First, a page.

With all the different sales tactics, books, seminars, videos, out there, people often forget to focus on the most important factors when trying to be successful in building relationships and sales numbers. I have been guilty of this as well. So every now and then I like to take a look back at the fundamentals I try to remember to help me get back to the basics.
Who do people buy from? Yes: They buy from other people and more times than not. They want to like the people they do business with. Make yourself easy to like and focus on the little things. Make sure your response time to their questions is fast and efficient. Make sure you pay attention to how you speak and how to use voice inflection. Check your emails for spelling and grammatical errors. Trust me: Your voice and your grammar have a bigger impact on your likability than you would think. Focus on your follow-up. If you tell someone you will follow-up with them next Friday at 10 a.m., make sure to follow up with them next Friday at 10 a.m. In other words, be professional.
Paint a clear picture. This does not mean to be negative about your competition or make the sales call have a negative feel. But make sure that you show enough passion about your product that makes them think about the negatives if they don’t use your service. Tell a story, and make it all connect. For example, what happens if the prospect makes the wrong choice? What could it mean to them? Will it cost them money, time, service deficiencies? Help them see into the future. Talk about how using your services will save them time and money.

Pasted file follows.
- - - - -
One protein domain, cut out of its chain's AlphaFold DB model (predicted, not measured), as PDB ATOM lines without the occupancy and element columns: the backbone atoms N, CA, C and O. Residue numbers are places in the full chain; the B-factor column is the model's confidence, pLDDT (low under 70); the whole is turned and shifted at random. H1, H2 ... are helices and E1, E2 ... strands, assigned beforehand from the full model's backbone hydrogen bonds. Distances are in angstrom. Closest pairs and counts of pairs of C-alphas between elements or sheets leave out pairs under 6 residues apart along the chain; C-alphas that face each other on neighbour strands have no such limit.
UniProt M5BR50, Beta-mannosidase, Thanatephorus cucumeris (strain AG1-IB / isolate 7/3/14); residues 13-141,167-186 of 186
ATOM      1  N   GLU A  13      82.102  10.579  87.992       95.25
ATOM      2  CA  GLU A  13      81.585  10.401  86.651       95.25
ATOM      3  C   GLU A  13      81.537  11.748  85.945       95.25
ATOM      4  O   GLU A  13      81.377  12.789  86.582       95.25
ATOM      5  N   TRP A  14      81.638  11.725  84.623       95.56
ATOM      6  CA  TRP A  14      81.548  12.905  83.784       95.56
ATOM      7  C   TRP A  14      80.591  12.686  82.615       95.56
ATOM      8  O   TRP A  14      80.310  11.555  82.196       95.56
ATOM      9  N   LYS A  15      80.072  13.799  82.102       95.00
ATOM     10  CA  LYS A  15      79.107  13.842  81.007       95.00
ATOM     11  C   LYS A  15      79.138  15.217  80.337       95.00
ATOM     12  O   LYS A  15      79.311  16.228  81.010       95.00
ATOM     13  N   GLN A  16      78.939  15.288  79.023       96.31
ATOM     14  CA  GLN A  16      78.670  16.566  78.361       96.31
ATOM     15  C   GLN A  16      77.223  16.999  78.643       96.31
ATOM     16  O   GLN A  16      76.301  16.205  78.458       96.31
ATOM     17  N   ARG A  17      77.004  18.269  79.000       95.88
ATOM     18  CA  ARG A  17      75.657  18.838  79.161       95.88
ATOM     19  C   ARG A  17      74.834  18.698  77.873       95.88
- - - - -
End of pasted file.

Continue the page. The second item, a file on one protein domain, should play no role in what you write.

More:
Focus on your services and their needs. Identify what they need to have. Get them to agree that any service that delivers what you have available is the one they need for their business. Then, once you agree to that product or service expectation, show them how your product/company is the only one that can exceed their required expectations. Ideally, show them how your company even has a service or product quality guarantee that no one else can match in the industry.
Finally, remember who is the best: you and your company. Compare yourself versus experience the prospect dealt with the competition. Compare who was more professional, knowledgeable, who had a better presentation, and so forth. Make how you do things a clear sign of how your company is an extension of you and how they operate. Paint a picture to the prospect that if this is how the competition presents themself when they are trying to earn your business, what are they going to perform like when they already have your business? You should be so confident in your performance that you should be able to deliver this line: “If I’m not better or you don’t get the feeling that I am at least a better representation of the company I work for, then don’t choose my company”